Health written question – answered on 17th March 2004.

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Photo of Mr George Stevenson Mr George Stevenson Labour, Stoke-on-Trent South

To ask the Secretary of State for Health

(1) what steps he is taking to minimise adverse effects of second hand smoking on the respiratory health of children;

(2) what information is available to new parents about the implications of second hand smoke for the respiratory health of children;

(3) what assessment he has made of the effect of second hand smoke on the respiratory health of babies and young children; and if he will make a statement;

(4) how many children under the age of five are being treated for respiratory conditions; and what estimate he has made of the proportion of these children who live in households with at least one smoker;

(5) what measures he is taking to inform parents of the implications of secondhand smoking for the respiratory health of babies and young children.

Photo of Miss Melanie Johnson Miss Melanie Johnson Parliamentary Under-Secretary, Department of Health

It is estimated that, each year, more than 17,000 children under five years are admitted to United Kingdom hospitals because of respiratory illness caused by the exposure to other people's cigarette smoke.

The Scientific Committee on Tobacco and Health (SCOTH) Report published in 1998 reported that:

"passive smoking is a cause of lung cancer and childhood respiratory disease.

There is also evidence that passive smoking is a cause of ischaemic heart disease and cot death, middle ear disease and asthmatic attacks in children. Parents need to be informed about the effects of passive smoking on their children".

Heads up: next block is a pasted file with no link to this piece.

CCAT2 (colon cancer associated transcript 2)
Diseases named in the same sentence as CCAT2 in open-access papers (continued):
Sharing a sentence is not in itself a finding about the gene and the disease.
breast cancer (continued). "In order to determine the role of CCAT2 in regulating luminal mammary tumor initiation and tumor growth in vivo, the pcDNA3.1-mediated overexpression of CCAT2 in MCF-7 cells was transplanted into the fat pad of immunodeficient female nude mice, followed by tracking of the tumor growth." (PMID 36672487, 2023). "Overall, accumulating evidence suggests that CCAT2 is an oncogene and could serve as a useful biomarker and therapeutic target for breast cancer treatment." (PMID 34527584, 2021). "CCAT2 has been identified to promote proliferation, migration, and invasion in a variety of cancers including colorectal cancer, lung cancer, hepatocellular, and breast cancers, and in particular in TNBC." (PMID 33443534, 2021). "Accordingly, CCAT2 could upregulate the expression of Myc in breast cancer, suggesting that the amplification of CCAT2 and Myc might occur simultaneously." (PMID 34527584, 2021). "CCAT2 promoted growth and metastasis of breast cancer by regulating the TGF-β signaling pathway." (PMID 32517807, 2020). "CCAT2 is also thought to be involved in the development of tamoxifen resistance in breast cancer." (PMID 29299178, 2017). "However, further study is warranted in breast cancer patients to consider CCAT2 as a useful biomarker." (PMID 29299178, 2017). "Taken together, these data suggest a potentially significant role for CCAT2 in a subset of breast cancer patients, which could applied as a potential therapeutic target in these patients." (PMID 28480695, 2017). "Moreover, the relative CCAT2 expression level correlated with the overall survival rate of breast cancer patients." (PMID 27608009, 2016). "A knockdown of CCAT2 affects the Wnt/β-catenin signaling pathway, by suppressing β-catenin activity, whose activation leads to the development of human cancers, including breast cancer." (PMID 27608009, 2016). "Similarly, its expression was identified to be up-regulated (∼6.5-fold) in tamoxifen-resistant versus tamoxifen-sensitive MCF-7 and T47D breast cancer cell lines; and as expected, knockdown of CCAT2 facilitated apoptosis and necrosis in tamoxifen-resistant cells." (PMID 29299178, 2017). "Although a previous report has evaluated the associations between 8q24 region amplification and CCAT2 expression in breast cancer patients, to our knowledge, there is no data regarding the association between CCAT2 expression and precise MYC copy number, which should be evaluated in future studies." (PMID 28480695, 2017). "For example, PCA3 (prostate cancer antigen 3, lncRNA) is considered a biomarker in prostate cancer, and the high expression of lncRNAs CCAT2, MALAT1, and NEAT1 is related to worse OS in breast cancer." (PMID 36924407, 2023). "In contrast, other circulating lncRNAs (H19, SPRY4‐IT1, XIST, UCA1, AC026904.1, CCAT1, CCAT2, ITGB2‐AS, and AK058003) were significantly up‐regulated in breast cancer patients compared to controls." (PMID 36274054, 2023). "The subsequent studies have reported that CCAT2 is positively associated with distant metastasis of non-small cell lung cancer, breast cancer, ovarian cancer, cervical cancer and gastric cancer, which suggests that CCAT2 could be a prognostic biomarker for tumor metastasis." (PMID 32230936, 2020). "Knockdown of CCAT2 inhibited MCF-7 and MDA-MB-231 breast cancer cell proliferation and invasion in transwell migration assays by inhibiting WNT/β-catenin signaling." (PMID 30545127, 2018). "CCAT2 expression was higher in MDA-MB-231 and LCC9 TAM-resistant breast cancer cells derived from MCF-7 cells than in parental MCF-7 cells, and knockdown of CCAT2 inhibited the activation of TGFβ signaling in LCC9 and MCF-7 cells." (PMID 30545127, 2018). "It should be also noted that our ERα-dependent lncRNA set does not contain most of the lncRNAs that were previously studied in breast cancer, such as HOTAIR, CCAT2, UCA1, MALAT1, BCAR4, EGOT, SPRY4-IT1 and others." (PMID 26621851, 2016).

The World Health Organisation has found that children are especially vulnerable to secondhand smoke. This is because their lungs are smaller and their immune systems less developed, rendering them more susceptible to respiratory and ear infections triggered by passive smoking; children are smaller and breathe faster than adults and so take in more harmful chemicals per kg of weight than adults; and children often have less choice than adults to leave a smoke-filled room.

The Department has taken action to increase the public's awareness of the dangers from secondhand smoke. The "smoking kids" television advertisement launched last summer was this country's first ever-substantial campaign on secondhand smoke. This has been followed up by major billboard and press adverts. Focusing on children, the television advertisement says:

"Every year thousands of children have to go into hospital because of breathing other people's cigarette smoke".

This goes hand in hand with some of the new health warnings on cigarette packs, which highlight the dangers of secondhand smoke, including the specific advice, "protect children—don't let them breath your smoke".

Evaluation results show that awareness of the messages had been raised. Spontaneous awareness of advertising or publicity of smoking around children rose from 30 per cent. at the pre stage to 74 per cent. at the post stage. Furthermore; there was 78 per cent. spontaneous awareness in households where there were children and at least one of the parents smoked. 55 per cent. of respondents were able to spontaneously recall an element from the campaign, with 49 per cent. of respondents recalling the image of smoke coming from the children's mouths or noses. Prompted recognition of the television advertisement was 79 per cent. The advertising had significant impact amongst non-smokers, with 69 per cent. at the post stage agreeing that the advertisements made them feel that they should encourage their partners and friends that they should not smoke around children.

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